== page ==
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NMA, TMS participate in MINA conservation program

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Northern Marianas Academy and Tanapag Middle School rounded out the participants in Micronesia Islands Nature Alliance’s Schools for Environmental Conservation (SFEC) alongside Mount Carmel, Kagman High School, Marianas High School and Saipan Southern High School.

SFEC is a program that provides opportunities for students and teachers to learn about and work on a project that focuses on a specific environmental issue. This year’s theme was “Learning About, Interacting With, and Actively Conserving Saipan’s Watersheds.” The schools were to create a Conservation Action Plan (CAP) and implement it throughout the school year.

NMA and TMS joined to form one SFEC team under the guidance of NMA advisor Kodep Ogumoro-Uludong and TMS teacher Acelia Dela Cruz. The NMA/TMS team had originally proposed to maintain a stream flowing by the San Roque Cemetery, but following several site visits, had decided that the project would require more manpower than they had available. The team decided instead to focus on how they could enhance two existing mangrove sites in Tanapag by planting additional mangrove trees.

The students learned that mangroves are a group of trees and shrubs that live in a coastal intertidal zone, which is an area of marine shoreline that is exposed to air at low tide and covered with seawater at high tide. There are 80 different species of mangroves. Mangroves slow the movement of erosion and are home for fish and other organisms seeking protection from predators. Other benefits are that they serve as a filtration system and act as dense barriers against storms and tsunami, stabilize shores, improve water quality, help to absorb carbon dioxide, and reduce greenhouse gases.

Scientists are discovering that mangrove swamps are extremely important to the health of the planet, but are disappearing at an alarming rate around the world due to human development, climate change, and aquaculture. In the last decade 35 percent of the world’s mangroves have been destroyed.

With assistance from BECQ, DLNR, and Rep. Vinnie Sablan (Ind-Saipan), an initial visit to the two stream sites resulted in positive feedback for the students to develop their SFEC CAP with a focus on mangrove planting. Flowing down from the Achugao Watershed, the two streams empty out into the Tanapag Lagoon at two points southwest of the Tanapag Beach Park.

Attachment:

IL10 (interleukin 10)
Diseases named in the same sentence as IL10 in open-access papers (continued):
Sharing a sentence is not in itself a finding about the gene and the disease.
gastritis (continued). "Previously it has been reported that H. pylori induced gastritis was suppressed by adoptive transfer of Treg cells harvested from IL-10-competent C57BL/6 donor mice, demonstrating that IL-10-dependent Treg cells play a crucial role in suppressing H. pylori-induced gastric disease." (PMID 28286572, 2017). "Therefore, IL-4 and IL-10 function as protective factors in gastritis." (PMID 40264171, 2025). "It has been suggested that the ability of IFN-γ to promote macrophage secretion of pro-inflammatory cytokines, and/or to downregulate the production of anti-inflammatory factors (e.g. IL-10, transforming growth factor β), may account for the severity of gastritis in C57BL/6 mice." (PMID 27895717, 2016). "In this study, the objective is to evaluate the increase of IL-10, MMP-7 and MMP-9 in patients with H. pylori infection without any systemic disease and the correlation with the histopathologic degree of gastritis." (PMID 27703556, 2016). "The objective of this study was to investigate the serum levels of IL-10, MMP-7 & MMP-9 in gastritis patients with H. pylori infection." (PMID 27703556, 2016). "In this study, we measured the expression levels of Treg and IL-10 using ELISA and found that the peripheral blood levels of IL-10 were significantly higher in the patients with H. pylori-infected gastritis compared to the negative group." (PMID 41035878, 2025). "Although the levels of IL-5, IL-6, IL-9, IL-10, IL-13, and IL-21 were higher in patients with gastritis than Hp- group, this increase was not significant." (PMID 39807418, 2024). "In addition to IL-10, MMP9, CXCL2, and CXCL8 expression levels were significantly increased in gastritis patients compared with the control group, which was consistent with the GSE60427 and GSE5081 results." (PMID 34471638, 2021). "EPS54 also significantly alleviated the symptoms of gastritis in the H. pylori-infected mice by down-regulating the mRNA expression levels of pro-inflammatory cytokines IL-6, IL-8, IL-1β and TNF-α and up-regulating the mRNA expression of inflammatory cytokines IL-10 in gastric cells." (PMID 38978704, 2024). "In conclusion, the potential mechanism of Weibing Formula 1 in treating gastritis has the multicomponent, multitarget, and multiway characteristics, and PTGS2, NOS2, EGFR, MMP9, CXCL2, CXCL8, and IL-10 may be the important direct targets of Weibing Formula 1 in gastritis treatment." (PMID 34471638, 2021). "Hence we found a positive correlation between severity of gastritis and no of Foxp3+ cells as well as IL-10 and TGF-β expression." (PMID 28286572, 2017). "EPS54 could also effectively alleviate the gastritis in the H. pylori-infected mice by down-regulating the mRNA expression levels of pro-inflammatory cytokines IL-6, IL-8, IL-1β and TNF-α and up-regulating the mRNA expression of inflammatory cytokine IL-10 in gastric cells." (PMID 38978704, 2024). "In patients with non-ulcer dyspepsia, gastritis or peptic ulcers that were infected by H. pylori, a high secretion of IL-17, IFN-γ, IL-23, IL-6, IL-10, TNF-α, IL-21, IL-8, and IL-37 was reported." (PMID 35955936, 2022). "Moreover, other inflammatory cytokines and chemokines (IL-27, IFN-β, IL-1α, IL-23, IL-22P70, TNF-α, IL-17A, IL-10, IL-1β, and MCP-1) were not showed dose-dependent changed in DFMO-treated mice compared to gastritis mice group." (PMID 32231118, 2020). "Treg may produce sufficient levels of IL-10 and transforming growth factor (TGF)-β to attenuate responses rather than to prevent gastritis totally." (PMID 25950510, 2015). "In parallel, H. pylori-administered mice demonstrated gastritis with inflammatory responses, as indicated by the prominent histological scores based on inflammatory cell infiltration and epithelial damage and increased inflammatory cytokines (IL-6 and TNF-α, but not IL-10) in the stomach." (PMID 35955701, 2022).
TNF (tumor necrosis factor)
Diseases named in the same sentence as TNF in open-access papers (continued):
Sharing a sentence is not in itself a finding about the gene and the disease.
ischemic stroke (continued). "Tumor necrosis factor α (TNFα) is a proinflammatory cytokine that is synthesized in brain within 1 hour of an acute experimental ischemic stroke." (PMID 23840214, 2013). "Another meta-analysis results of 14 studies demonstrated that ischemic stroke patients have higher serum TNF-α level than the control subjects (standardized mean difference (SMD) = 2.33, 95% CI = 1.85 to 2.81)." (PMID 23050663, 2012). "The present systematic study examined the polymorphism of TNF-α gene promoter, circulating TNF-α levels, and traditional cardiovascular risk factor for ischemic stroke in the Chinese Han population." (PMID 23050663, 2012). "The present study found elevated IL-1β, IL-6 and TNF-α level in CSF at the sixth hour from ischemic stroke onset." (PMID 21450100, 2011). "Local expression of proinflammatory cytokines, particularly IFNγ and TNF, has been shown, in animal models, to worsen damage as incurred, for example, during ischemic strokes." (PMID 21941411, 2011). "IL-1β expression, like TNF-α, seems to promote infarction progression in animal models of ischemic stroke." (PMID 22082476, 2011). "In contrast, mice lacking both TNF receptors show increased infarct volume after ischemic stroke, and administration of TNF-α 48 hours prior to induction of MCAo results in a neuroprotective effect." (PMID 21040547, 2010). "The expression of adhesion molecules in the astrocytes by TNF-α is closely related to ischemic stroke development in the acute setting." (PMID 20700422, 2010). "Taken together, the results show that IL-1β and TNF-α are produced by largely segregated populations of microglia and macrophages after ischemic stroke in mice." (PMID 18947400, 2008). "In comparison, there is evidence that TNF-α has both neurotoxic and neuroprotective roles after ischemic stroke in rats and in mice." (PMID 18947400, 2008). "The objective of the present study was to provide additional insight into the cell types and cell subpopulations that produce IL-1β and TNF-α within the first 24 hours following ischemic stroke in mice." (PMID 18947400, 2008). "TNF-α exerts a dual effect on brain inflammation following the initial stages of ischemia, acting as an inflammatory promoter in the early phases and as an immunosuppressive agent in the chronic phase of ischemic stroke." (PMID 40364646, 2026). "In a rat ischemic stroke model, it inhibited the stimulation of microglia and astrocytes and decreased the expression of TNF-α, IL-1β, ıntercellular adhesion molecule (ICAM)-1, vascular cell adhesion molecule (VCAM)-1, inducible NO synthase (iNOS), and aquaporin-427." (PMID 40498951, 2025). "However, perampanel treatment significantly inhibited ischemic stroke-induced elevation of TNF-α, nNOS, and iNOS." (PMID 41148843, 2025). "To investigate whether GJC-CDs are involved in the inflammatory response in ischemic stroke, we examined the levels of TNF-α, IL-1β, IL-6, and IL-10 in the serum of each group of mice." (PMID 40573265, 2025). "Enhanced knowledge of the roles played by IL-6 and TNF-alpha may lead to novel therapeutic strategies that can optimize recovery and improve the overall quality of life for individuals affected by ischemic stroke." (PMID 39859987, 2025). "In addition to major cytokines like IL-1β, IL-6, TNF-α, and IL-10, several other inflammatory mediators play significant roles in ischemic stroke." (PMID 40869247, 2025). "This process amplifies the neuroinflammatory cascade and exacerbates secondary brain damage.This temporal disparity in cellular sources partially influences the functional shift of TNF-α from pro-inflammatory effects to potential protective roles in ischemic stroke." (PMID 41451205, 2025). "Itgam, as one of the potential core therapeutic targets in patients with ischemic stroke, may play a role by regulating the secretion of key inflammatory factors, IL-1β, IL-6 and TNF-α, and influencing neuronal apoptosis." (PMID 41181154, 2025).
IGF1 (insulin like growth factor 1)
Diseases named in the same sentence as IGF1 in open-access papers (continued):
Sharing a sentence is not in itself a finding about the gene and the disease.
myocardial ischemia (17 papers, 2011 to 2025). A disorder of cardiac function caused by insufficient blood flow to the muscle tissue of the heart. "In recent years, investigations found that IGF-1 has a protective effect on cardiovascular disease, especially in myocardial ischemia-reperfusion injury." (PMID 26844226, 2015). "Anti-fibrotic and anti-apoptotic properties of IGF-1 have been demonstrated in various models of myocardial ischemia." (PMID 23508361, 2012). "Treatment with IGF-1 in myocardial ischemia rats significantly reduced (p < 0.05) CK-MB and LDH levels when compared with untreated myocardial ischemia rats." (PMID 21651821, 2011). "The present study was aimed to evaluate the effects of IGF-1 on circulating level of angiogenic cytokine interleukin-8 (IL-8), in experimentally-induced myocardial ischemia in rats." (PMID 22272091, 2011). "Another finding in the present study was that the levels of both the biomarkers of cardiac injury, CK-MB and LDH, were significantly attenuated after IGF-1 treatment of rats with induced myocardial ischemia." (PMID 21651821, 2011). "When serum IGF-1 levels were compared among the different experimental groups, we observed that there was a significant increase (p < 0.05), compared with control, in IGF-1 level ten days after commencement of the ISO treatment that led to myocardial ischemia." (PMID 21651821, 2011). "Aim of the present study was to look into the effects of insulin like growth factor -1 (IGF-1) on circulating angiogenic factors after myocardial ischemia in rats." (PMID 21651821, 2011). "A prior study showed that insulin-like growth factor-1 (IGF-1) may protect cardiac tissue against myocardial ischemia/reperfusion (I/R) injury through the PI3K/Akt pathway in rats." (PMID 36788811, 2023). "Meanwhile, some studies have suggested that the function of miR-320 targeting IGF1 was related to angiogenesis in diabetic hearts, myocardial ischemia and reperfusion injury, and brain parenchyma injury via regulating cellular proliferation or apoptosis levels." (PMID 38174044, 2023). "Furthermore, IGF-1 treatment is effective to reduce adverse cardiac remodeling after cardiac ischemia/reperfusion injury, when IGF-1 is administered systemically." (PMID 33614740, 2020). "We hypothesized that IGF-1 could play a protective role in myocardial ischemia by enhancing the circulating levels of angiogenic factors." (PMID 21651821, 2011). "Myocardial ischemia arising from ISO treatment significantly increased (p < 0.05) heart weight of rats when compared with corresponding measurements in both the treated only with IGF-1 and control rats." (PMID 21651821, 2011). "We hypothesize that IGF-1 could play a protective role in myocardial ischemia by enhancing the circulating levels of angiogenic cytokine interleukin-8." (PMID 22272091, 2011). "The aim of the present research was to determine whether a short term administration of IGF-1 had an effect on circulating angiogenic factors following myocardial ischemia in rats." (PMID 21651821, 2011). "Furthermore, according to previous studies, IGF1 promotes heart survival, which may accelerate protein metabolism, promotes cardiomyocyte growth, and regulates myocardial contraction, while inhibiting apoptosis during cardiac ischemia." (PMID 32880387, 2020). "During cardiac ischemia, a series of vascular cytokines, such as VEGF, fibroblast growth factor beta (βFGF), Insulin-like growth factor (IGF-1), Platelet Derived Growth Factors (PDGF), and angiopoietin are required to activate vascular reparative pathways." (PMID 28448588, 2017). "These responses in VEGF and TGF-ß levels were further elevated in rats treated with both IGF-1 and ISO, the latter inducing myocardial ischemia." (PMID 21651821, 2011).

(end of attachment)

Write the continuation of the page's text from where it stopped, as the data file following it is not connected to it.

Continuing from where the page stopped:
According to team advisor and MINA project manager Kodep Ogumoro-Uludong, “It was an exciting project that was decided upon, as going into the project, not much was known about mangrove habitats on Saipan. In fact, we are still learning about mangroves as our team’s project progresses.”

The TMS/NMA teams came up with two objectives: 1) by the end of 2016, the Tanapag community will be aware of practices affecting streams; and 2) by the end of 2017, there will be a 50-percent increase in number of mangrove trees in targeted sites. To accomplish the first objective, students designed a poster with information about the importance of mangrove habitats that will be placed at Tanapag Middle School and around the Tanapag village. The team plans to hold community meetings in the TMS school cafeteria to discuss mangrove habitats and threats, so that they can help increase best practices of those living upstream from the mangroves located at the end of the streams.

To address their second objective, the students will work with BECQ and DLNR biologists and staff to identify best practices for mangrove planting. Following this, they will hold at least two mangrove-planting events. The team plans to implement their CAP activities through the summer and into the next school year, and is excited to continue partnering with MINA to meet their objectives.

MINA is a nonprofit organization dedicated to the conservation of the diverse natural resources of the Northern Mariana Islands. MINA’s members come from all walks of life and are tied together by the clear understanding that we, the people of the Northern Mariana Islands, have the right and responsibility to act as stewards of our own natural inheritance. MINA has a seven member board of directors and more than 90 active individual and business members. Individual membership dues are $20 per year, student dues are $5 per year and business member dues are $100 per year.

To learn more about MINA’s various projects, please call 233-7333 or log on to www.minapacific.org. To get updates on our projects follow us on our Facebook page. (PR)

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